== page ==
Geor­gia courts have consist­ently failed or refused to acknow­ledge the import of Gattie’s first sworn state­ment, the one he reviewed and initialed before he real­ized that one really should not say such things under oath. Instead, state prosec­utors and state judges have concluded that they need not address the merits of Tharpe’s claim of preju­dice because he is proced­ur­ally barred from making it. Tharpe simply waited too long to learn that one of his jurors sentenced him to death for being a “nigger,” in other words. For years, Geor­gia has also relied on a common rule that precludes judges from consid­er­ing a juror’s post-trial comments that “impeach” the reli­ab­il­ity of a verdict (a rule, as we’ll see below, the Supreme Court just dimin­ished). 

Geor­gi­a’s defense of racism is indefens­ible as a matter of law and fact. This surely was true in 1998 when the Geor­gia courts began discount­ing the import­ance of a racist juror in the capital trial of a black defend­ant. And it is espe­cially true now, ever since the Supreme Court decided Buck v. Davis in Febru­ary and Pena-Rodrig­uez v. Color­ado in March. Buck is a Texas case in which a notori­ous defense expert told jurors in the capital trial of Duane Buck that the defend­ant would likely be more danger­ous in the future because he was black. Texas defen­ded that outrageous predic­tion for decades, even after state offi­cials acknow­ledged the damage the exper­t’s racist testi­mony had caused in other trials. In a 6–2 ruling, the justices finally put a stop to this nonsense, sweep­ing away the hoary proced­ural objec­tions state offi­cials had erec­ted to deny Buck the right to a trial free from racial preju­dice. 

The Pena-Rodrig­uez decision is even more apt as preced­ent for Tharpe case. In Pena-Rodrig­uez, a juror made a series of racist state­ments about the defend­ant, a Hispanic man. No reas­on­able person read­ing the state­ments would conclude the defend­ant received a trial free from uncon­sti­tu­tional bias or preju­dice. But for years Color­ado defen­ded the convic­tion by arguing that jurors could not be “impeached” for miscon­duct during delib­er­a­tions after the verdict. Voting 5–3, the justices again declared that such logic was nonsense. In cases of obvi­ous racial preju­dice,the court said, the “no-impeach­ment” rule had to give way to the more substant­ive Sixth Amend­ment right to a fair trial.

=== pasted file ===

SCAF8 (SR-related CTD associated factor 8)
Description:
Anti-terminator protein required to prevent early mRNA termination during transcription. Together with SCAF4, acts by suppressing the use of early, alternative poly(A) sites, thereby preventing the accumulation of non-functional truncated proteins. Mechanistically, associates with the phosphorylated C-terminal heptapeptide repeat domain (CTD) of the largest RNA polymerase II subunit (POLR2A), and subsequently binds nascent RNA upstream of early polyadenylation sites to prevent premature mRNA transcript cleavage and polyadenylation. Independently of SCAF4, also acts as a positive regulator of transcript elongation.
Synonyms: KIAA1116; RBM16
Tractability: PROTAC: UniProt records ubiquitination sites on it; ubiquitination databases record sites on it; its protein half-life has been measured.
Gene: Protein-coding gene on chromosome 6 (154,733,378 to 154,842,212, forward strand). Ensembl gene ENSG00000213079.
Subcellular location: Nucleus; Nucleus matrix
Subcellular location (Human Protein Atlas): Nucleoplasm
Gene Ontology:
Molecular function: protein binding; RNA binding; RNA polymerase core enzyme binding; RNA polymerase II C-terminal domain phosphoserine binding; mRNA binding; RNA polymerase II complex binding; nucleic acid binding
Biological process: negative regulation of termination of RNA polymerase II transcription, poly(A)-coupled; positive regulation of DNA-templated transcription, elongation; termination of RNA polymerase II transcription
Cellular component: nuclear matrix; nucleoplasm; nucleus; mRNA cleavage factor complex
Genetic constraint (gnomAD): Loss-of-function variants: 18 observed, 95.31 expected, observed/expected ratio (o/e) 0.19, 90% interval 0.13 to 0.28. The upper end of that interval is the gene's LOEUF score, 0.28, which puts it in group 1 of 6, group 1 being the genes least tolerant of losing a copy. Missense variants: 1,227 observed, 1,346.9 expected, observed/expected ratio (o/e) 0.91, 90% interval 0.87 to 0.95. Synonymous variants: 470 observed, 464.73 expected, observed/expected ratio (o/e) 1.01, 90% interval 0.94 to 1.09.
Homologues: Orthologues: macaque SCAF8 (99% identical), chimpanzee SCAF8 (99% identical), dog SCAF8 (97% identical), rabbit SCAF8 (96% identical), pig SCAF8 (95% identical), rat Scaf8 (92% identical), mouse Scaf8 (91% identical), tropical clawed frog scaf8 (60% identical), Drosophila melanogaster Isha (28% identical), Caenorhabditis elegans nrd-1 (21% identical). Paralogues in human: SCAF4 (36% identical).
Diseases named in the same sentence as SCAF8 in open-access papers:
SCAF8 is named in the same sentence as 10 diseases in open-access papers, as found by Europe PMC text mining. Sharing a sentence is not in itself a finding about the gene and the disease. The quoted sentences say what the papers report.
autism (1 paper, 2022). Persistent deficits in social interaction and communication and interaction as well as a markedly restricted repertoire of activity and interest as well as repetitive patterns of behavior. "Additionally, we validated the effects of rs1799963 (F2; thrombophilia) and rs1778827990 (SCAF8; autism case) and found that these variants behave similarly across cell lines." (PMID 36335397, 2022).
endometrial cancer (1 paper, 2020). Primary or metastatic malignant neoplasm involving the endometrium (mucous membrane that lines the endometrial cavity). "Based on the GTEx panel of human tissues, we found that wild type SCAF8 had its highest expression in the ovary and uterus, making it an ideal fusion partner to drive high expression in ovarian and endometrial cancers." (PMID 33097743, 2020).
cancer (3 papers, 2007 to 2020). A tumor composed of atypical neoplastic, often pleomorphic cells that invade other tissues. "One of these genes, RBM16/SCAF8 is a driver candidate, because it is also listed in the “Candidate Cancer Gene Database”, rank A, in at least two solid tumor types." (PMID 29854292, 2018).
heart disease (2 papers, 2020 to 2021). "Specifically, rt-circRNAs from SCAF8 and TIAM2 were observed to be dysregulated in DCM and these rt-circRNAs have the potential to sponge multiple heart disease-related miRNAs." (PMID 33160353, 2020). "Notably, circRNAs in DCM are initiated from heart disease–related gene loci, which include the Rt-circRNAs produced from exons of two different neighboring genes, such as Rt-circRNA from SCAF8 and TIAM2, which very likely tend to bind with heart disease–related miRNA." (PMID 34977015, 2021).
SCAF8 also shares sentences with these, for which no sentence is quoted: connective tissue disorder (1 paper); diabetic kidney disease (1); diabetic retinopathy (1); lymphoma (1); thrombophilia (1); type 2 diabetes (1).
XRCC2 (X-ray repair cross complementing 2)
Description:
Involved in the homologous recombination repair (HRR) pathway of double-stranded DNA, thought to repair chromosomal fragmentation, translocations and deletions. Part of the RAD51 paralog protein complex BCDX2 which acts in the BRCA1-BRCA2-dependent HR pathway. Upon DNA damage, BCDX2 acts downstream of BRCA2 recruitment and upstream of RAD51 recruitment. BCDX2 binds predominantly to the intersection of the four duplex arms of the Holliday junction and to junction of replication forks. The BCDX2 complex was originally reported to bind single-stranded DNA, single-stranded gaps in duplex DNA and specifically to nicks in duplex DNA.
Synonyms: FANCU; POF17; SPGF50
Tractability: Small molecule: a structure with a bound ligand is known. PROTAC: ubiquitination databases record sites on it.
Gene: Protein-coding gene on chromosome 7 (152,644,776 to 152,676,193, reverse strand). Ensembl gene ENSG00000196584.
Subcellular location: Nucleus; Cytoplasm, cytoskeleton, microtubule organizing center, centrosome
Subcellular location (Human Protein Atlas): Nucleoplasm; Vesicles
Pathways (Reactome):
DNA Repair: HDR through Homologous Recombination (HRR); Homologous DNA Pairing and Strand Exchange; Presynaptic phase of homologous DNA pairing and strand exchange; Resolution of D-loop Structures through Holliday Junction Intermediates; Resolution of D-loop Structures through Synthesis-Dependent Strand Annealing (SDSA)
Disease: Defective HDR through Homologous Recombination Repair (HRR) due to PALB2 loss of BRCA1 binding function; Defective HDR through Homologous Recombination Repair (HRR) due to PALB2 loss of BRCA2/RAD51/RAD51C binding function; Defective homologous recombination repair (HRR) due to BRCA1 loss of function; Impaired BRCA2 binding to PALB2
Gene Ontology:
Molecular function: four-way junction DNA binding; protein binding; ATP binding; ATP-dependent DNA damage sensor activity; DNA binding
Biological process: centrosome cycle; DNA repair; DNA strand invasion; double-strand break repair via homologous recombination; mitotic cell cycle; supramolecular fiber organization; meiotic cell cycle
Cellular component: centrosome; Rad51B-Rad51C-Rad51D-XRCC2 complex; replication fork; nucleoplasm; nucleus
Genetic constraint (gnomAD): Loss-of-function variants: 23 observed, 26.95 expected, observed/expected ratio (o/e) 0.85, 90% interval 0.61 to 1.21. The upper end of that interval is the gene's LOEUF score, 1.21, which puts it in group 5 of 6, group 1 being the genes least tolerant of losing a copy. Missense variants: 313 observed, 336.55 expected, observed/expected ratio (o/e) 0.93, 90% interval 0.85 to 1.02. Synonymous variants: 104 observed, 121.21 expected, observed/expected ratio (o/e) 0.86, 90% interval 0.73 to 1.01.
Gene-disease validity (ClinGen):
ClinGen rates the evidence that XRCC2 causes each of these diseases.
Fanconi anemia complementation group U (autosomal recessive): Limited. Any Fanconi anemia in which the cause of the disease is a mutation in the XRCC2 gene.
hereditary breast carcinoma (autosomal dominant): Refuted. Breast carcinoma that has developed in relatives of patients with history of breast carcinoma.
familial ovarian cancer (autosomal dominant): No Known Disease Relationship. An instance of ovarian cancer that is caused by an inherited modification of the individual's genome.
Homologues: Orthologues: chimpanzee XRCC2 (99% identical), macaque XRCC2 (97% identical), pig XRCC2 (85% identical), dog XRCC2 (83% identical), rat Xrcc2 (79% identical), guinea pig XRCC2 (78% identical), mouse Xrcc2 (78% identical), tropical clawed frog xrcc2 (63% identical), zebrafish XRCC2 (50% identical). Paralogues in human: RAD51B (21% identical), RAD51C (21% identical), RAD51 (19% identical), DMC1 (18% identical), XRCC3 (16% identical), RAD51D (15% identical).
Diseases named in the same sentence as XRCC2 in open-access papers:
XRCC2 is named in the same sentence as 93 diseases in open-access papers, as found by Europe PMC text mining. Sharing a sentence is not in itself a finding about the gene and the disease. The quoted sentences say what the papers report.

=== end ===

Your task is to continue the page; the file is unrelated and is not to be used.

Now comes Geor­gia, which is defend­ing the comments of a racist juror by arguing that Buck and Pena-Rodrig­uez some­how don’t apply to Tharpe, or at least don’t apply directly enough to spare his life and at least give him a new trial where one of his jurors does­n’t glee­fully consider him a “nigger.” Geor­gia, in fact, is rely­ing on the same jury impeach­ment rule that Color­ado unsuc­cess­fully used in Pena-Rodrig­uez. Tharpe surely hopes the result will be the same- a rescue from the justices as they acknow­ledge the Sixth Amend­ment means little if a juror like Gattie can infect a capital case. 

As it now stands, Tharpe will die by the state’s hand at 7:00 p.m. Septem­ber 26th. A district court has rejec­ted Thorpe’s latest motion and an appeal is pending before the Elev­enth Circuit. What has happened to Tharpe so far is another clas­sic example of the hollow­ness of the law, where judges hide behind proced­ural, post-convic­tion rules to justify convic­tions that are, like this one, hard to justify as a matter of common sense. What should happen now is obvi­ous. Gattie is dead and cannot testify. Keith Tharpe may be guilty of murder. In the end, he may even deserve the death penalty. But a convic­tion and death sentence based in part on bigotry cannot be coun­ten­anced if the consti­tu­tional right to a fair trial, and the right to equal protec­tion and due process of law, mean anything.

The views expressed are the author’s own and not neces­sar­ily those of the Bren­nan Center for Justice.

(Photo: AP)